In conclusion, the scenario shows the main problem: data and its documentation are not logically “connected”. As a result, this hinders data scientists in freely moving within and between those two information spaces and consequently causes considerable overhead in the data understanding process.

2. Approach

To ease the understanding of data, we would like to support data scientists with an easy way to look up corresponding documentation about unknown data. In the following, we will step-by-step explain how our proposed methodology enables this.

A first solution would be to include the documentation into the data source. In fact, some information systems allow to add textual comments for their data elements (e.g. PostgreSQL supports a COMMENT command (Douglas and Douglas, 2003)). Another approach in this regard is CCSV (Santos et al., 2017) which combines content and context (in form of semantic data) in regular CSV files. However, such practices have several limitations and drawbacks. The data source has to be modified to include comments and they only reside in the system where they are created. As a consequence, in order to make them available for others, the whole data source has to be shared. Often, the additional information is limited by size and restricted to a certain format (mostly textual).

Instead of locally stored annotations, we would like to save them externally. This has the benefit that they are not limited by the data source’s capabilities. If annotations are modelled separately, they must refer to the piece of data they annotate. Usually, analysts use labels in their reports to implicitly address data elements like tables or columns, but this causes the look up overhead which was discussed earlier. Instead, we would like to have a simple resolvable hyperlink into tabular data. Actually, such a deep link should be able to refer to a specific part of a table. That way, a look up becomes as easy as browsing a web site. This approach is comparable with URI fragment identifiers111https://tools.ietf.org/html/rfc3986#section-3.5 which refer to subordinate resources of primary ones as known from HTML. In the context of tabular data, fragment identifiers have been proposed for CSV files222https://tools.ietf.org/html/rfc7111. We already demonstrated (Schröder et al., 2018b) that such deep links are a convenient way to address certain locations within desktop resources.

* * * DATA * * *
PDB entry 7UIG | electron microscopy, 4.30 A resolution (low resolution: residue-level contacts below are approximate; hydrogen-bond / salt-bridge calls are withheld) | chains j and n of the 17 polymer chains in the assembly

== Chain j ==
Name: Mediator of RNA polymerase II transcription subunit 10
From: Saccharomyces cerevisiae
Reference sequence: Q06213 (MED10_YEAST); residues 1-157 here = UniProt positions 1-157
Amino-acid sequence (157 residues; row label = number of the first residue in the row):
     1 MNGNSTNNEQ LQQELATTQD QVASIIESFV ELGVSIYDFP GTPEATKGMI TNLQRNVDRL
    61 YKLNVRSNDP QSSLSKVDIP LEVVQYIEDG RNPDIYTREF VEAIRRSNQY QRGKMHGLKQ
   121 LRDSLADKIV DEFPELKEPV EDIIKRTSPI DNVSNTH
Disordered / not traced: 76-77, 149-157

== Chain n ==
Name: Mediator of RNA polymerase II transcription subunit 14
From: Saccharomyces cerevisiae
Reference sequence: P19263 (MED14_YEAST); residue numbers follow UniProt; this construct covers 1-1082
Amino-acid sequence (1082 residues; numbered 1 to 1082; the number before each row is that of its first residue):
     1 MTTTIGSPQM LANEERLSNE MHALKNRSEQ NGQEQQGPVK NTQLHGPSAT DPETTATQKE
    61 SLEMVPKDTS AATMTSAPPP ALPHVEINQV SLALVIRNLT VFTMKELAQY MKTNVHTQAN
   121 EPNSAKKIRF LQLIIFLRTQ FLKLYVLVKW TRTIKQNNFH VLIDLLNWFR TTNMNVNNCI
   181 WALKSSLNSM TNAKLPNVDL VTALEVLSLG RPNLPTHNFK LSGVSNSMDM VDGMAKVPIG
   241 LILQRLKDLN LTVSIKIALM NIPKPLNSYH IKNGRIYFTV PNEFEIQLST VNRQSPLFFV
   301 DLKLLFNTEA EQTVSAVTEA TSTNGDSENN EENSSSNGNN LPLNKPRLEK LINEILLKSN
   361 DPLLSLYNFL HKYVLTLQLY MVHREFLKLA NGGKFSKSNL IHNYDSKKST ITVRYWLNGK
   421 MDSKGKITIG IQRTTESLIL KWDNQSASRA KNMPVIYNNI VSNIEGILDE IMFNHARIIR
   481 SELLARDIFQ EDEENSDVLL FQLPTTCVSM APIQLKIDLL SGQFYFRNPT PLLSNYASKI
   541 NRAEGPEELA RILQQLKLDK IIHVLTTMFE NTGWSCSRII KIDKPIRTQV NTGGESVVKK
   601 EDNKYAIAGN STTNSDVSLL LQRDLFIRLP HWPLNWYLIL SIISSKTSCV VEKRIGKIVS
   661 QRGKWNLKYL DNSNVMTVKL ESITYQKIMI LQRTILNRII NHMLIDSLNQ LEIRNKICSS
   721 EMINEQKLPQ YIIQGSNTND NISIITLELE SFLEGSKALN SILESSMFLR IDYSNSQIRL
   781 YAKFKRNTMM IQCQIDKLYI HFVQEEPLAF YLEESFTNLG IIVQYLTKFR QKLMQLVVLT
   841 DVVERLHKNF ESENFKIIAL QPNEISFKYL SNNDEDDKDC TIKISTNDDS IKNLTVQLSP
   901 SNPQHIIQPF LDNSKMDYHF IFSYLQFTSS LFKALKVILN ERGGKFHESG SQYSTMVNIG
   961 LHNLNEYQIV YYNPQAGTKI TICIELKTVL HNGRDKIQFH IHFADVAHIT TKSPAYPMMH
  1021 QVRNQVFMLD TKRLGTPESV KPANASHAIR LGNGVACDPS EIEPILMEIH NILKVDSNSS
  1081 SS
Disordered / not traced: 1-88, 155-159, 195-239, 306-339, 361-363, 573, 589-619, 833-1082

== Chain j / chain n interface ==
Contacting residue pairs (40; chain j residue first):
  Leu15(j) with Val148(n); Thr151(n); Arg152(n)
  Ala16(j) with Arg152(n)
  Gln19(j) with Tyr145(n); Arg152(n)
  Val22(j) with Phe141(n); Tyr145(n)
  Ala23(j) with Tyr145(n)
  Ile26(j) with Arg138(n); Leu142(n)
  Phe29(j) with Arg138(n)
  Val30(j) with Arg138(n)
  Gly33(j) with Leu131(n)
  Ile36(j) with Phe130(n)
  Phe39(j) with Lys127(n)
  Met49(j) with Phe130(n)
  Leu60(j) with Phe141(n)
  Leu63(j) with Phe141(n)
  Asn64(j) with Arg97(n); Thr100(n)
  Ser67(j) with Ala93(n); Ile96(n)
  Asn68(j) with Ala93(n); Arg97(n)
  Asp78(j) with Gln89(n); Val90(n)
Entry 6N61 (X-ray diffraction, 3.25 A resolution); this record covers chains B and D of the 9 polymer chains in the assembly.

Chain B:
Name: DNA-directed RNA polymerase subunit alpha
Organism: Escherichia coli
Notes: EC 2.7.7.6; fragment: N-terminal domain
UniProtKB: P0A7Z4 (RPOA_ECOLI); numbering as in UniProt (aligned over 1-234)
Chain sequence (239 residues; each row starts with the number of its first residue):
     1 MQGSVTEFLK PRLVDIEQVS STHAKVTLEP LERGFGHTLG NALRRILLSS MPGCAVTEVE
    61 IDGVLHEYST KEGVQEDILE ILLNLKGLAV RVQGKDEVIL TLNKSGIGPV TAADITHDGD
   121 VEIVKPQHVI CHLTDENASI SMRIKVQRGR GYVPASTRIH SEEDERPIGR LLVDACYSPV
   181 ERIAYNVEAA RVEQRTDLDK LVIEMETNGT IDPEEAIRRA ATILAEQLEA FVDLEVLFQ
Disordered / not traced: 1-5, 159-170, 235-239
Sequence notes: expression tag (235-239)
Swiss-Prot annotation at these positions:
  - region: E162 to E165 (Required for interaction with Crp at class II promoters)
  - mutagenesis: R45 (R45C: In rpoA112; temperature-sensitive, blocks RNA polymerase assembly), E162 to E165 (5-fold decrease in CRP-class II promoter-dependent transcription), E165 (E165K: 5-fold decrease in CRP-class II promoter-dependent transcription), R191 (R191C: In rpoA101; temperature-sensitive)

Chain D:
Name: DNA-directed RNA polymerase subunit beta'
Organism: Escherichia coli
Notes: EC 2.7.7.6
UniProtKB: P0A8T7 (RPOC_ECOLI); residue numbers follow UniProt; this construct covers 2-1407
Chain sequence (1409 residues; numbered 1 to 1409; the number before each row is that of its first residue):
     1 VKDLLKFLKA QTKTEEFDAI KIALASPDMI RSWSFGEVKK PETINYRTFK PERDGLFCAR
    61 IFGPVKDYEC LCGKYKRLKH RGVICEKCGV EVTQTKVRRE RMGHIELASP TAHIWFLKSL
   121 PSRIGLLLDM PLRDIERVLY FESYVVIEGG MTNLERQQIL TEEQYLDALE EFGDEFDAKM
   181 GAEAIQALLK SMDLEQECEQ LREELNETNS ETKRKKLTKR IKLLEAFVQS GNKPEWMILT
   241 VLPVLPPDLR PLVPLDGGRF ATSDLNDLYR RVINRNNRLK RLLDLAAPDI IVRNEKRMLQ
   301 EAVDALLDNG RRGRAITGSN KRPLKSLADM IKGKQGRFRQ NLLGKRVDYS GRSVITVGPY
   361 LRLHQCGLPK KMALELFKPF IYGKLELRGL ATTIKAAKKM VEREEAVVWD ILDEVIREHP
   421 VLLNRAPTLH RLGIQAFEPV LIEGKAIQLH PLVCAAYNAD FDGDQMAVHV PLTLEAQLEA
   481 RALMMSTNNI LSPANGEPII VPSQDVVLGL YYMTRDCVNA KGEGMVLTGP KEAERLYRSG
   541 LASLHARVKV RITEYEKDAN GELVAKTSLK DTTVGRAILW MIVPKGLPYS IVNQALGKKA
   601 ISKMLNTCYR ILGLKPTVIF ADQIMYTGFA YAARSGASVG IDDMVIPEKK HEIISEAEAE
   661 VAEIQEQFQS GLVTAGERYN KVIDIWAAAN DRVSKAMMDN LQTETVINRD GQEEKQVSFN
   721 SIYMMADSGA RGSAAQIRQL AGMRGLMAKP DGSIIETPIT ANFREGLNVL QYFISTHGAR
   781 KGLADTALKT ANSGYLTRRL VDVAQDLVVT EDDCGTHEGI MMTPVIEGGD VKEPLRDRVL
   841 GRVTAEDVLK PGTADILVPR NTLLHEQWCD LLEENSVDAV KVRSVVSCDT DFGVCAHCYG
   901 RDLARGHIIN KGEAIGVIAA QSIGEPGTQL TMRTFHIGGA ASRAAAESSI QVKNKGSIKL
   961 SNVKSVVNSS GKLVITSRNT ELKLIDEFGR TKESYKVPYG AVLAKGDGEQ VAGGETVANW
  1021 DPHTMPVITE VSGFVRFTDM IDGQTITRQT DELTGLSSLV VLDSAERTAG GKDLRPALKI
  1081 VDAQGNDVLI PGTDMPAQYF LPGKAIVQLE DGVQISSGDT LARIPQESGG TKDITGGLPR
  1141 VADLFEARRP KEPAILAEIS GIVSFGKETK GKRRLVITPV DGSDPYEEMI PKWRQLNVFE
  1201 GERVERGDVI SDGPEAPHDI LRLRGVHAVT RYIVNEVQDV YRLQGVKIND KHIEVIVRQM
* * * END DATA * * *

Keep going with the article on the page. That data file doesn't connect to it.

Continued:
With this method, data scientists are now able to use hyperlinks in their reports to refer to the described data. But, as we have already noticed, reports in free text form are rather difficult to process. That is why our approach suggests that the documentation is (a) modelled in a machine-processible form or that (b) the documents’ contents is at least similarly addressable. The latter means that we are able to refer to parts of documents about data (like reports, presentations or spreadsheets). With this approach it is now possible to interlink data with its documentation. We utilize the Resource Description Framework333https://www.w3.org/TR/rdf11-primer (RDF) which allows to link resources (identified by hyperlinks) using triples. As a result, the look up of associated documentation reduces to a simple traversal in a semantic graph.

Although we create another separate model, this approach does not duplicate the datasets. Often, legacy data is fully converted to RDF before it is further processed in an RDF graph. For instance, csv2rdf444https://www.w3.org/TR/csv2rdf suggests how tabular data should be converted. Other approaches bypass this by generating RDF on-demand during runtime, similarly as we do. For example, D2RQ (Bizer and Seaborne, 2004) focuses on making relational databases queryable by SPARQL555https://www.w3.org/TR/sparql11-query without copying the database. However, the application initially needs a mapping which defines how database contents is mapped to RDF. In comparison, our approach only requires that the data source is addressable in order to make statements about it. Because of such referencing, the data stays where it is and details are only requested when necessary.